Perhaps the most self-aware and innovative of Oscar contenders this year, “Birdman or (The Unexpected Virtue of Ignorance)” is worth all nine Oscars it’s been nominated for, so long as you suspend your disbelief for just a few hours.
The film opens with Riggan Thomson, hovering above ground in the lotus position in his underwear as he hears the voice of Birdman his old blockbuster role and identity in his head. Cue your suspended disbelief.
Riggan is a washed-up Hollywood actor who hasn’t seen success in years (appropriately played by Michael Keaton) and has been left with a divorce, a saucer-eyed, sullen daughter out of rehab (Emma Stone) and an ability to sometimes use telekinesis and levitation. Hoping to revive his career, he directs, writes and stars in a Broadway adaptation of Raymond Carver’s “What We Talk About When We Talk About Love.”
Enter Edward Norton as Mike Shiner, a legit, successful and critical actor who steps in after a stage light falls on another actor. Mike and Riggan butt heads, but they need each other as opening night looms. All the while, Jake (Zach Galifianakis, cast entirely against type) is Riggan’s manager, who reminds Riggan, clipboard in hand, that the show must go on. And of course, lurking in the shadows, the bitter New York Times critic mirrors Birdman’s voice in reminding Riggan of his inner doubts that percolate throughout the film.
Just as strongly as he is burdened by his self-doubt, Riggan is liberated by his identity as Birdman. The film is punctuated by dreamlike sequences in which Riggan is shown soaring above Times Square, Icarus-like, with Tchaikovsky and Mahler inserted as source music. Just as quickly, he’s brought down to earth, tormented again by his past, and Antonio Sanchez’s percussion score continues.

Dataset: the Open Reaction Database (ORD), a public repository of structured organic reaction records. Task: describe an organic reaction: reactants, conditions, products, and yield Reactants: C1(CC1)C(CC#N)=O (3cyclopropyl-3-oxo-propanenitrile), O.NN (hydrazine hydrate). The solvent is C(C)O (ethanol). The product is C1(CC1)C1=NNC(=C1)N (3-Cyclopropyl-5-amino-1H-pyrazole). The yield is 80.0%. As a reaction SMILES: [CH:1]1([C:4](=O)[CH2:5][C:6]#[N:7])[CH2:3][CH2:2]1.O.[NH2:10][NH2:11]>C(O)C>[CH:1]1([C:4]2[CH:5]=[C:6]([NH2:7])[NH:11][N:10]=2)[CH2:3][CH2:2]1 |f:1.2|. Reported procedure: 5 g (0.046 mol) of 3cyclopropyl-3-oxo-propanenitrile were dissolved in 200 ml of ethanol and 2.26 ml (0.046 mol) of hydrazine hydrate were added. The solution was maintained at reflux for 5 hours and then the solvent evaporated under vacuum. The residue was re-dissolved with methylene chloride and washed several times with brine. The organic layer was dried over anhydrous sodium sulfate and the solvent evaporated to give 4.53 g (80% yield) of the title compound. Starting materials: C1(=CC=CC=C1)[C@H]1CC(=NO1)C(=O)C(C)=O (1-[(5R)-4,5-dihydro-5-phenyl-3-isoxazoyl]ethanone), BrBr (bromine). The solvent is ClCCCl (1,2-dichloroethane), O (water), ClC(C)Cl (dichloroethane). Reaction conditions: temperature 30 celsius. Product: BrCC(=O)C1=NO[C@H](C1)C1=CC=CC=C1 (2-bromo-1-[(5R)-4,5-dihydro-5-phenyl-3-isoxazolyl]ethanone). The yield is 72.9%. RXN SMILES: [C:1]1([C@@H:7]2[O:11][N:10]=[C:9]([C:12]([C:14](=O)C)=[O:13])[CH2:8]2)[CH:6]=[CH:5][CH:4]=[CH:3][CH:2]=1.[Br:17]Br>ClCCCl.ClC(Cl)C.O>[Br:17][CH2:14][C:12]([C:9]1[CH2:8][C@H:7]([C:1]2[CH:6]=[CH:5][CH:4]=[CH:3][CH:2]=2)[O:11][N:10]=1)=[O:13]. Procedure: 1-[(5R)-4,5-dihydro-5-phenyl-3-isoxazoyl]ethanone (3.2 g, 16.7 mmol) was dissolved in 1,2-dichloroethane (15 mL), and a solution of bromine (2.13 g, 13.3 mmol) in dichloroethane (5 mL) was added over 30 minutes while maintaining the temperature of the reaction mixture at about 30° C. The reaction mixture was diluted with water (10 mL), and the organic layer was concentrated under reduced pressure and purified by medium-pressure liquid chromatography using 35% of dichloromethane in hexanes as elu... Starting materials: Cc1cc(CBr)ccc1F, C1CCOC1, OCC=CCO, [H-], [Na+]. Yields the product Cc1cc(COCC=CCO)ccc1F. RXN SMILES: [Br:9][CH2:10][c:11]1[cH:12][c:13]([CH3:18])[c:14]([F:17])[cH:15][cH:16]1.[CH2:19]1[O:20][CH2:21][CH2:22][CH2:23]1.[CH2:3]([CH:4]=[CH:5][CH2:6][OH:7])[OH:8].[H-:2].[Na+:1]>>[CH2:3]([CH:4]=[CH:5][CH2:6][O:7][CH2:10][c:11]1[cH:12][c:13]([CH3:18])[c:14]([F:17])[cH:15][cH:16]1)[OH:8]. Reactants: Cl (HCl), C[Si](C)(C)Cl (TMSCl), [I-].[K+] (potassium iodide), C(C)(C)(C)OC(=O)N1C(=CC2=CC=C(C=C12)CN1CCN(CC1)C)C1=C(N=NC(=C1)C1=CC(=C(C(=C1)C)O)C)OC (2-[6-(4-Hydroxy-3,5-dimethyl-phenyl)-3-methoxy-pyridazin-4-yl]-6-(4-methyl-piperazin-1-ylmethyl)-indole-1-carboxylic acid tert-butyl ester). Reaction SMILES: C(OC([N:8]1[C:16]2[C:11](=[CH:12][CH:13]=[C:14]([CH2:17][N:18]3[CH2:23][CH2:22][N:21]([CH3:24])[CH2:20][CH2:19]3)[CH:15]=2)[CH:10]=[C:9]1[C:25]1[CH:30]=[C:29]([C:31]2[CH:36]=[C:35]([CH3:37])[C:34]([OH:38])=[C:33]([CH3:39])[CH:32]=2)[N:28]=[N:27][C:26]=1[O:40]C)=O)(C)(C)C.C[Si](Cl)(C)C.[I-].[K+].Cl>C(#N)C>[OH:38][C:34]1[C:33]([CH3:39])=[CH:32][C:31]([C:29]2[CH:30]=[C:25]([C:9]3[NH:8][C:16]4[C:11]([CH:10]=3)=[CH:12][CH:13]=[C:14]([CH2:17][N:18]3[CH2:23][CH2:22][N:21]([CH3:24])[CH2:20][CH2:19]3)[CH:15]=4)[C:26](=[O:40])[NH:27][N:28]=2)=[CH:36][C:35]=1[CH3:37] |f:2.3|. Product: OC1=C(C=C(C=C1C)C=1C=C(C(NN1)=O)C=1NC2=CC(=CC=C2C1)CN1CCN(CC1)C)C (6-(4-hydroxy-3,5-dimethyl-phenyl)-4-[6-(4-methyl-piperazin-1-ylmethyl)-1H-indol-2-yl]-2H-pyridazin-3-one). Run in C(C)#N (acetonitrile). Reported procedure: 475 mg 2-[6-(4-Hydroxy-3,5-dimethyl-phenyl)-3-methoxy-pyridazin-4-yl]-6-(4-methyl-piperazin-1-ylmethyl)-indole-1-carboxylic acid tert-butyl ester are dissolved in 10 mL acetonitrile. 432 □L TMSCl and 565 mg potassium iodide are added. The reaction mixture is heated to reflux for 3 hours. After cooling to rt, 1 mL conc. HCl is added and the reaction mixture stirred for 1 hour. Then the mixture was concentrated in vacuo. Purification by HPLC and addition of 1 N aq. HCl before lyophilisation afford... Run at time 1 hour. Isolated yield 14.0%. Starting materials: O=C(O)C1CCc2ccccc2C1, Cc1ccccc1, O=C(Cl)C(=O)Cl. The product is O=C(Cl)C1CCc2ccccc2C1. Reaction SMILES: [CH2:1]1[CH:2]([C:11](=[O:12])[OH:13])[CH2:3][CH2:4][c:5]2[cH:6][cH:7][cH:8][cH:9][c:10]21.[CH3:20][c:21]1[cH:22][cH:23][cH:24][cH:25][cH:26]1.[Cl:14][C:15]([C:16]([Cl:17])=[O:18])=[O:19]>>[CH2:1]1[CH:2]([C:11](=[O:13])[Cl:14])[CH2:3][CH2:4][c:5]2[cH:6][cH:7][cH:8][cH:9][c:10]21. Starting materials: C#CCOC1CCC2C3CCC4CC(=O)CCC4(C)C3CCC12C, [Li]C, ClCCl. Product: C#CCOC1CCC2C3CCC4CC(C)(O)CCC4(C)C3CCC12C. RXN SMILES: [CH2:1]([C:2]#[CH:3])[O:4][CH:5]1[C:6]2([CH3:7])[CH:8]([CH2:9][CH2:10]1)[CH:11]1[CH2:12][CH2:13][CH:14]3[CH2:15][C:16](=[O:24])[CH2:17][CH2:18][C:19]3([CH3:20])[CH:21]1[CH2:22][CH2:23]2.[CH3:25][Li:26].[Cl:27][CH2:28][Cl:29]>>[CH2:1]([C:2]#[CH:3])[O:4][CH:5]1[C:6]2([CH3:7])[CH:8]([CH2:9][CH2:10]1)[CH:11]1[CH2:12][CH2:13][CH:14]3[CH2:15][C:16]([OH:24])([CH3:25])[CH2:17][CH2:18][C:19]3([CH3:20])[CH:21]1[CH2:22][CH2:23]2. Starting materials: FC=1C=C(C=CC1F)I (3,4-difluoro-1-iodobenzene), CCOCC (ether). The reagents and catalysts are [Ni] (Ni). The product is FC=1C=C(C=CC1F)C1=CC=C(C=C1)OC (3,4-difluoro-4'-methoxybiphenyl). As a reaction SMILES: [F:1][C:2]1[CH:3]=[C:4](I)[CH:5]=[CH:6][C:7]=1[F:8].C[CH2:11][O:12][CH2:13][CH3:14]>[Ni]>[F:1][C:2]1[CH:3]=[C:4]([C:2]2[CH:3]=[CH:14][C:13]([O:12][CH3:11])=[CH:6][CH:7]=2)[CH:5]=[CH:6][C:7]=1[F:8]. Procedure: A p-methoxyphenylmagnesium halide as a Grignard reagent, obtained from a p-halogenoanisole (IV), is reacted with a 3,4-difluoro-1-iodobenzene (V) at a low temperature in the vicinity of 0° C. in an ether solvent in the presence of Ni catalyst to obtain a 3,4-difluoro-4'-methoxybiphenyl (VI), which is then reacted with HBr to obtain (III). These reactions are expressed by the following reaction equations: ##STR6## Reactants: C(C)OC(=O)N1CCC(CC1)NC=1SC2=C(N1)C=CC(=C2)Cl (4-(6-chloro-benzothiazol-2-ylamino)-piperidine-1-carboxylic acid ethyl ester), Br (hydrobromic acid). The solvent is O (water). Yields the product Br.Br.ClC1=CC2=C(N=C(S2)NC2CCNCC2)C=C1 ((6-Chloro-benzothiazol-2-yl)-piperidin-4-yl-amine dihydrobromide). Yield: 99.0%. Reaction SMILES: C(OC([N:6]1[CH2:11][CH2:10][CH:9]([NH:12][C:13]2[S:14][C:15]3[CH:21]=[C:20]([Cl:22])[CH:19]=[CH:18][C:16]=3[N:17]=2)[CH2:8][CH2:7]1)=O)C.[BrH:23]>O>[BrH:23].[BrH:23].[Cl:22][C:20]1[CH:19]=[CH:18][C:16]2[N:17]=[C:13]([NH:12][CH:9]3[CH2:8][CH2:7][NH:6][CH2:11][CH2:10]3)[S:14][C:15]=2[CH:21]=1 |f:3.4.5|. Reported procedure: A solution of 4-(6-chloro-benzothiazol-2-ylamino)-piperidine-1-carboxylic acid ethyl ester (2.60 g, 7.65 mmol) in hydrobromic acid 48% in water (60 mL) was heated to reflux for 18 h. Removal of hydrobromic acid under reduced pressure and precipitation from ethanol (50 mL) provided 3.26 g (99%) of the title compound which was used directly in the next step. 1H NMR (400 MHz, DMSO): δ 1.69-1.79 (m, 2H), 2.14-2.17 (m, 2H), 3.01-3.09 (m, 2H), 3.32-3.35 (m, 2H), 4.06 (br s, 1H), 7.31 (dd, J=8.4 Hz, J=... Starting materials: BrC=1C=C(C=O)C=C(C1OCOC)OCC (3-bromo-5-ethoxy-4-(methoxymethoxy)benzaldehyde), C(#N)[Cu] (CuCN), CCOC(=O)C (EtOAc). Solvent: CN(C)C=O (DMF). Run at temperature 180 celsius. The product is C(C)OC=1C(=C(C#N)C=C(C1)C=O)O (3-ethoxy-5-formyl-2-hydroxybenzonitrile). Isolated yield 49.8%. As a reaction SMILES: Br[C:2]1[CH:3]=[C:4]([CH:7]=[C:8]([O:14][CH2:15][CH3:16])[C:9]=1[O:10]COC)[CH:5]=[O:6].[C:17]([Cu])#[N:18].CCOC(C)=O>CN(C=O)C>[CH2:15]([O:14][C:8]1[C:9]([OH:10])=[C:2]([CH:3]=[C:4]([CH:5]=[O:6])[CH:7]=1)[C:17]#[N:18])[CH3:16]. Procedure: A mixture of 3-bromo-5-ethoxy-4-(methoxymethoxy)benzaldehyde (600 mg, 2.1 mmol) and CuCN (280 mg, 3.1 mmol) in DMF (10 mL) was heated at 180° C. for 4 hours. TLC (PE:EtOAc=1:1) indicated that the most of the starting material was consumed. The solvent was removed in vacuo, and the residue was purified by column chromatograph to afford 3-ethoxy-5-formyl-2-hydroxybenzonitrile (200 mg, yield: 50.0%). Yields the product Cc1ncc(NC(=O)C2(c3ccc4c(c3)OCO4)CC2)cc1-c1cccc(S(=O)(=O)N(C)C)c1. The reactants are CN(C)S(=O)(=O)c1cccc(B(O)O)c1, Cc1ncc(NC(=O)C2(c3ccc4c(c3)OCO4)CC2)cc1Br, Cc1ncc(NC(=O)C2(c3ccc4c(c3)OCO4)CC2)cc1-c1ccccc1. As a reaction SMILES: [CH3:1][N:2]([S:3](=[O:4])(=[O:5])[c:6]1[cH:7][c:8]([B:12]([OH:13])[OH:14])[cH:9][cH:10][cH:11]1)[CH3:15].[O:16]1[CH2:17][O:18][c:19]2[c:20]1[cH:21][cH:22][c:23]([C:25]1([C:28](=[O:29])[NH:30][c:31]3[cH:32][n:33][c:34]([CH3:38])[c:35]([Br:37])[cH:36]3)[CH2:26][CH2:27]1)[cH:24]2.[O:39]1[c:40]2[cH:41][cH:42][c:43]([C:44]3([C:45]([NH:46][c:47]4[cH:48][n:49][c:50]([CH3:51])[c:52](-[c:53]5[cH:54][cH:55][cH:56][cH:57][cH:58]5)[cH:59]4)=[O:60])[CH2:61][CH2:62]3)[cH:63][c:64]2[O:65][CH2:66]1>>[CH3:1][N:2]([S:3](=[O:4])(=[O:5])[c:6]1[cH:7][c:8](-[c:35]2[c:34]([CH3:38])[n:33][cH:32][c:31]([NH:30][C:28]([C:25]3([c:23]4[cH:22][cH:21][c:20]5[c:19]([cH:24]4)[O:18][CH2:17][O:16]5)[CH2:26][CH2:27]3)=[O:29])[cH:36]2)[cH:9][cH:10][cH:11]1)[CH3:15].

Nominated for nine Oscars, “Birdman” has most of its actors recognized (including a first Oscar nomination for Emma Stone) and every base loaded except for one: Best Score. Antonio Sanchez’s score was snubbed early on by the Academy because it used too much classical source music, including powerful bits of Ravel and, most effectively, Tchaikovsky’s Symphony No. 4 and No. 5.
It’s not hyperbolic to say that Sanchez’s score is only percussion; it literally sounds like it was recorded on one teenager’s drum set. It’s unconventional — it’s not orchestral or harmonic like an Alexander Desplat score — but it’s jazzy and edgy, and just as innovative and unique as the film itself is.
The film would be nothing, though, without Alejandro G. Iñárritu’s directing and long, single-cut shots. His camera moves swiftly down tiny corridors and crowded city streets, but pans out in Riggan’s skyscraper-high flights. He’s constructed a film that is just as claustrophobic as it is liberating, and just as intimate as it is broadly-interpreted. “Birdman” is as much a psychological drama as it is a fable, and its ending (which I won’t spoil) elicits multiple interpretations. Iñárritu’s magical-realism is truly a delight, especially among more contrived Oscar contenders this season.